MSU advances to Sweet 16 with 70-48 win against Memphis

AUBURN HILLS, Mich. — When Gary Harris used to run across the hardwood at the Palace of Auburn Hills, it often didn’t draw a ton of attention.

But 14 years later, sprinting around the same court his mother used to play on professionally, all eyes were on Harris.

Making his first appearance on the NCAA Tournament stage this weekend, the Spartans’ first-ever Big Ten Freshman of the Year introduced himself to a national audience, with a breakout performance propelling the Spartans to the Sweet 16.

Justin Wan / The State News

“Big heart, big heart, a lot of guts” MSU head coach Tom Izzo said of his freshman guard, leaning back in his chair and forming a heart with his hands across his chest.

“He’s a tough kid. He wants to play in the big games, the big stage. … Give our guys credit, they gave him some step-in 3-point shots. I mean, just about every shot he took was a great assist.”

Harris scored a career-high 23 points to help the No. 3 seed MSU men’s basketball team (27-8) take down No. 6 seed Memphis (31-5), winning 70-48 in the third round of the NCAA Tournament, Saturday afternoon.

With the win, Izzo reaches his 11th Sweet 16 and improves to 18-3 in the second game of an NCAA Tournament weekend.

Memphis came into the contest winners of 25 of their past 26, but the Spartans outrebounded the Tigers, 49-29, and forced Memphis into its worst scoring and shooting performance (29.7 percent) of the season.

“That team worried me as much as any team we played,” Izzo said of Memphis. “And the way it’s changed since 2000 is a high seed used to get you out of the first weekend. Now it barely gets you out of the first game, as we’re all seeing.

“But I thought our focus today was pretty good from the start. I really do.”

The game opened with senior center Derrick Nix following a miss on his first shot, grabbing the rebound and putting back a hook shot in the lane for the game’s first points.

Nix was one of three Spartans to score in double figures, finishing with 13 points and eight rebounds, teaming with junior center Adreian Payne, who added 14 points, 10 rebounds and a career-high five blocked shots.

MSU’s lead would last only momentarily, as the Tigers followed every MSU basket with a make of their own for the opening seven minutes.

That would change quickly as Harris caught fire and the Spartans went on a tear.

The freshman guard powered a 20-7 run, scoring 14 points, including four 3-pointers, to give MSU some separation, 26-13, with 7:59 to go in the first half.

“I mean, it always feels good to see shots going in,” Harris said. “I’ve just got to give credit to my teammates. They were able to find me when I was open and had confidence in me and I was able to knock down the shot.”

But Memphis had an answer, responding with a 12-2 rally, highlighted by back-to-back threes from guard Geron Johnson to pull them within three points, 28-25, with 3:06 remaining in the first half.

Consecutive baskets from Harris and freshman guard Denzel Valentine bumped the Spartans’ lead back up to seven points, before Memphis ended the half with four straight points of its own to cut the lead to 32-29 at halftime.

Using their advantage inside, MSU came out of the locker room strong, opening the second half with a 7-1 burst to extend its lead to nine points, with Nix scoring four early points.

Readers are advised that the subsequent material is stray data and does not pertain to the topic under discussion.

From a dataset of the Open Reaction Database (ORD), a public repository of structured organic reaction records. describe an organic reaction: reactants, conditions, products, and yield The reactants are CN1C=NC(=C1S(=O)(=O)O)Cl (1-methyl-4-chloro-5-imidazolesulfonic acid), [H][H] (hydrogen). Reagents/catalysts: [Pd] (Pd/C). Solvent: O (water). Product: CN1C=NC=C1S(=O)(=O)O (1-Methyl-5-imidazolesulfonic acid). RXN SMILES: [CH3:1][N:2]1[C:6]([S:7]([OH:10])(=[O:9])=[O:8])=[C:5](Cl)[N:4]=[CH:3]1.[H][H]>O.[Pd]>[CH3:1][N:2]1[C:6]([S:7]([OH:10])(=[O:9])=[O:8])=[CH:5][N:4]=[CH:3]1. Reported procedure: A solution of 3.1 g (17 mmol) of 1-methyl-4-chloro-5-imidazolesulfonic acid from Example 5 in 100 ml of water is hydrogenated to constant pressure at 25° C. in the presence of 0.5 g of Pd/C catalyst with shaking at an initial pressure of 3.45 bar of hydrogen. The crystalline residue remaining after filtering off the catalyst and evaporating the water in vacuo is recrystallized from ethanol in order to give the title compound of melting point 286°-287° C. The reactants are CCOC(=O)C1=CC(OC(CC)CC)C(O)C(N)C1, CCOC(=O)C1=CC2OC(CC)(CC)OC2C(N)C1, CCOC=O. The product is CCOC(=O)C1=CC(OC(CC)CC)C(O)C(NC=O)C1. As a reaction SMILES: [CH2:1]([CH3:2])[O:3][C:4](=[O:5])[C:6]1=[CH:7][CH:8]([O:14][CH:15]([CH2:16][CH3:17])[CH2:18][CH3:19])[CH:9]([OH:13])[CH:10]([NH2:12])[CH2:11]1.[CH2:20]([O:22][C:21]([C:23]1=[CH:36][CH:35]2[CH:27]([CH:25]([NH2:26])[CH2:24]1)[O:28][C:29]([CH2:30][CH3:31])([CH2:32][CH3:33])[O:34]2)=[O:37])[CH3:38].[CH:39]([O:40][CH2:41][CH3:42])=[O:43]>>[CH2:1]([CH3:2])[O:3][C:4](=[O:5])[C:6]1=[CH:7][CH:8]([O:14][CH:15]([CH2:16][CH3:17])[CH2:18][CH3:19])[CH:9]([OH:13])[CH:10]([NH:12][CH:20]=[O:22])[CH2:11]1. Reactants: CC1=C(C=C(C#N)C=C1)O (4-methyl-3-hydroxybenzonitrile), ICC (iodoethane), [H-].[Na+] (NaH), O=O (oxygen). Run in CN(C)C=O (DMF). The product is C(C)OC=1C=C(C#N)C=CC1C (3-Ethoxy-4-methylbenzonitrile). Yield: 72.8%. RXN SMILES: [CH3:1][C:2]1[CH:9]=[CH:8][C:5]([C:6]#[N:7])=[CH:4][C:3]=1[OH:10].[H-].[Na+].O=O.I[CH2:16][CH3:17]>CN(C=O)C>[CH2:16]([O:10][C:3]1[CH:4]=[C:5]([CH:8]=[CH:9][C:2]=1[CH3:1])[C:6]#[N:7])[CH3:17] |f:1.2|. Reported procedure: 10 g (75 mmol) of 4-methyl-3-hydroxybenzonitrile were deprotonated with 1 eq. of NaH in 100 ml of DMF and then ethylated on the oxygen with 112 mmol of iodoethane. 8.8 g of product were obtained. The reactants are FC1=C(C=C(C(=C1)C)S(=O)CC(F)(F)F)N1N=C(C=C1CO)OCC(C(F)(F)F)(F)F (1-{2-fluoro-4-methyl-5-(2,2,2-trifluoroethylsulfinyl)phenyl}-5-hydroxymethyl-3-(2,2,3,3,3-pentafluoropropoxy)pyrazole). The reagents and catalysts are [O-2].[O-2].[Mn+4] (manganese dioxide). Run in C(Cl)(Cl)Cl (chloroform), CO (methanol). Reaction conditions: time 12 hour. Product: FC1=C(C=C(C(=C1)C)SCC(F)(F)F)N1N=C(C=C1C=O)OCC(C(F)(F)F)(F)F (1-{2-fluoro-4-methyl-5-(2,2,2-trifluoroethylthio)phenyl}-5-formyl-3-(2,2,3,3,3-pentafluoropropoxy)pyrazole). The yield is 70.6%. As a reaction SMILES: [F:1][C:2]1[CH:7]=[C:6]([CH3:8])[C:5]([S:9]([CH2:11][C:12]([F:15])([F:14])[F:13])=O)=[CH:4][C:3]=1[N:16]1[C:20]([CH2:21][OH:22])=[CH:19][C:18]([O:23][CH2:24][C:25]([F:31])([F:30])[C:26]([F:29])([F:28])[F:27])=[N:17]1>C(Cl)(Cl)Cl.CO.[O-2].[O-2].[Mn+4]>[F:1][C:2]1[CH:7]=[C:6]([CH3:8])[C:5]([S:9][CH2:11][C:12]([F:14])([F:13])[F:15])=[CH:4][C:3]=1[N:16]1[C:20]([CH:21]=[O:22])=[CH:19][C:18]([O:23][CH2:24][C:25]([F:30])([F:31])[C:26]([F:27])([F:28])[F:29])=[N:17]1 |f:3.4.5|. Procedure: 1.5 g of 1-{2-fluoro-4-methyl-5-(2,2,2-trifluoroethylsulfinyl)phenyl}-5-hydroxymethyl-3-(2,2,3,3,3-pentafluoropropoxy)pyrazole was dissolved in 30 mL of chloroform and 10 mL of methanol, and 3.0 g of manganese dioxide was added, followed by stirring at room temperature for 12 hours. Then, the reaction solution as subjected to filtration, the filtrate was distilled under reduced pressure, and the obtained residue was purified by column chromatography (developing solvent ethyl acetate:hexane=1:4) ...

But luck turned dramatically for the Spartans, as Harris picked up his fourth foul with 13:42 remaining, forcing him to the bench for an extended period of time.

MSU needed a player to turn to and, on this night, Harris wouldn’t be the only Spartan to put on a show.

With his team’s fate in doubt, Payne took over the game one play after another, bringing the crowd to its feet and putting the game out of reach.

From high-flying dunks to jaw-dropping blocked shots, the junior center’s complete arsenal of natural talent was on full display, outshining a Memphis team known for its athleticism.

“He was an X-factor,” Memphis head coach Josh Pastner said of Payne. “He’s a pro. There’s no question he’s a pro. … They’re going to the Final Four if he plays like that. I think he’s their whole key for them to get to the Final Four. If he plays like that, they’re hard to beat; very, very hard to beat.”

After Harris went to the bench, MSU rallied for a 15-7 run, with Payne scoring eight of the team’s 15 points, to move ahead, 54-39, with 7:51 remaining, all but sealing the victory for the Spartans.

After finishing with four points and three rebounds in the first half, Payne exploded for 10 points, seven rebounds and four blocked shots in the second half.

Yet the aspect of Payne’s performance Izzo might have been most proud of was his answer to a question about whether this team could celebrate reaching the Sweet 16 today or did all attention have to turn back to preparation with the final goal still not accomplished.

Payne said the team could enjoy the victory on the bus ride back to campus, but after that it would be back to business, preparing for the winner of the third round matchup between No. 2 seed Duke and No. 7 seed Creighton at 6:40 p.m., on Sunday.

The response drew an enthusiastic “A-OK” signal from Izzo and a chuckle from his star center.

“At halftime we had a little talk and I think that helped,” Izzo said. “He was very, very good. Better than even I thought he could be.

“What I’m trying to impress upon my team, because I do know what it takes to get there, is you have to have less mistakes, less mistakes, less mistakes, because you’re going to play better teams and better teams and better teams.”

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